Challenges and Future Fields of Research for Modelling and Management of Engineering Processes
MMEP White Paper - Report from Workshops with Industry and Academia

Year: 2009
Author: Heisig, Peter; Clarkson, John; Hemphälä, Jens; Wadell, Carl; Bergendahl, Margareta Norell; Roelofsen, Julia; Kreimeyer, Matthias; Lindemann, Udo
Series: MMEP
Page(s): 40
ISSN: 0963-5432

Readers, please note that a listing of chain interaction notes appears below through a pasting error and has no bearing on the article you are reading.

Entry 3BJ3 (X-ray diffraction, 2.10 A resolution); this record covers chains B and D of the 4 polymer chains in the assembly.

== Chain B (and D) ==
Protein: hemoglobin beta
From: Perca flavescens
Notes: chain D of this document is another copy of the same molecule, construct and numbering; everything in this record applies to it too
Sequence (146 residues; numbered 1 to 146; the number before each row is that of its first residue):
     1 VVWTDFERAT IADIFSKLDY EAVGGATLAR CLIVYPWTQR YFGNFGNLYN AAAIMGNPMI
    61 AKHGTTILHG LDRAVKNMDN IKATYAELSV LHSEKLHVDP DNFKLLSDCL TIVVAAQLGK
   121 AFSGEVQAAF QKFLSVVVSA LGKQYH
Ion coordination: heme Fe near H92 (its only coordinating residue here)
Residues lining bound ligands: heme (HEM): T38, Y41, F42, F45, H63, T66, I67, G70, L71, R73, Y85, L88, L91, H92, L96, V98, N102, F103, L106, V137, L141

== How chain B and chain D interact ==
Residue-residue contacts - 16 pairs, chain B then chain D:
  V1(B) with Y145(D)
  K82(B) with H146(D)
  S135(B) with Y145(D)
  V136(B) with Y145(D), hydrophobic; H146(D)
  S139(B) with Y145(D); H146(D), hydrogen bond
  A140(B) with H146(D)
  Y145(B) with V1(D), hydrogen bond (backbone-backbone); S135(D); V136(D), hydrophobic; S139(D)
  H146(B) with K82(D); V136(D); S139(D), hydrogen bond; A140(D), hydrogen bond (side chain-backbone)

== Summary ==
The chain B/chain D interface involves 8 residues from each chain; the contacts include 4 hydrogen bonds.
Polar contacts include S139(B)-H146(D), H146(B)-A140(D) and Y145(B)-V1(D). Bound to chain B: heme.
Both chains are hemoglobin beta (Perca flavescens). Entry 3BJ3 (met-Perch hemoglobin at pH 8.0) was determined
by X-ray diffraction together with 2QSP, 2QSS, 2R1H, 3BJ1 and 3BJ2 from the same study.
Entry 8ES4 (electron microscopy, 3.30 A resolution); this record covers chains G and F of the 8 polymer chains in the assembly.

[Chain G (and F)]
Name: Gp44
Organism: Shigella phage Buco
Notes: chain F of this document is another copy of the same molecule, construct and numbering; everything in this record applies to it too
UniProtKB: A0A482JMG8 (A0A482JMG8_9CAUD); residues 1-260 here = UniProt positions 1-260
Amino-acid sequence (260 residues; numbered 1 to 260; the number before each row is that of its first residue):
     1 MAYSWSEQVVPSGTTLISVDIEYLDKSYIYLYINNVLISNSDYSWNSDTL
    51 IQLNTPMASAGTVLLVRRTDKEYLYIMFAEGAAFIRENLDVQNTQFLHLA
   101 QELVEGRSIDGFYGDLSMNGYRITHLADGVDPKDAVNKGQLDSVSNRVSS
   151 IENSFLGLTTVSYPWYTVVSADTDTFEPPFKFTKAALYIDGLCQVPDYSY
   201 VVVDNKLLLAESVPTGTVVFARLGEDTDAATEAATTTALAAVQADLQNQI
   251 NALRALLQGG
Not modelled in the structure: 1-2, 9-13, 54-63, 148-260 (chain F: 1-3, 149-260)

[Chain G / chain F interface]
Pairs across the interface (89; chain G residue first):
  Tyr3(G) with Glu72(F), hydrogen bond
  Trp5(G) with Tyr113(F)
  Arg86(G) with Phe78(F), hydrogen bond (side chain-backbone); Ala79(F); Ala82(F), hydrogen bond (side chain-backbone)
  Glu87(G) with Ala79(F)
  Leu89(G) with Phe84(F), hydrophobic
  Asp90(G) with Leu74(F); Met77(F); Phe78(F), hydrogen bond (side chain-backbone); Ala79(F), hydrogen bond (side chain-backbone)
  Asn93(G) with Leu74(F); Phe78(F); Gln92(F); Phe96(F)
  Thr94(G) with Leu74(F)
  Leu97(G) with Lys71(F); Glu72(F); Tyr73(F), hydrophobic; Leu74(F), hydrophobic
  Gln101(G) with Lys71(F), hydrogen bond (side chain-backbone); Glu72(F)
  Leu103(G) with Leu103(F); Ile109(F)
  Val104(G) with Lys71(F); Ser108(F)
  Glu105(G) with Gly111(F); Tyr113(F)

The importance of innovative processes in design and engineering for business success is increasingly recognised in today’s competitive environment. Academia and management need to gain a more profound understanding of these processes, develop better management approaches and exploit the still hidden potentials to improve the business. In order to roadmap the research activities in the research area of modelling and management of engineering processes, the three partners – the Engineering Design Centre (EDC) at the University of Cambridge, the Chair of Integrated Product Development, School of Industrial Engineering and Management at the Royal Institute of Technology (KTH) Stockholm, Sweden and the Institute of Product Development at Technische Universität München (TUM), Germany collaborated to carry out three industry workshops with a total of 39 practitioners from 27 companies in March 2009. The results were grouped under the three main topics addressed during the workshops: (a) Understanding modelling processes relates to the clarification of topics such as terms/concepts used, purposes of models, prescriptive or descriptive models, the benefits of modelling, ease of use versus expert tools; (b) Managing modelling processes relates to skills needed for modelling, whom to involve in modelling, how to configure models, how to deal with uncertainty and human factors, visualisation of models, maintenance, simulation and prediction from models, process behaviour in real time; (c) Exploiting modelling processes relates to the applicability of models, ease of understanding process modelling as well as how to best use a model from communication towards automation. Finally a road map was constructed during the third workshop at Cambridge which resulted in seven major research strands: (1) Theory development (State-of-the-art, Case studies, Best practices, etc.) (2) Training of users of modelling at university and in companies including development of curricula (3) Tools & Techniques with emphasis on better visualisation techniques, (4) Metrics & value about ROI, KPI, etc. (5) Application of models for analysis and diagnosis, real-time forecast, process control and automation (6) Implementation and human factors (7) Standards. On August 26, 2009, the three academic partners presented the results from this workshop series to the members of the Special Interest Group (SIG) for Modelling and Management of Engineering Processes (MMEP) at the Design Society Conference (ICED’09). The 34 participants at the SIG meeting were organized into three working groups to identify their current and future research topics and ranked these topics and the topics from industry roadmap. Four major research areas have been identified: (1) Metrics & Value of Process Modelling, (2) Human factors in process modelling and management, (3) Uncertainty in process modelling and (4) Visualization of design processes. While practitioners are interested in State-of-the-Art and Best Practice case studies, academics aren’t.

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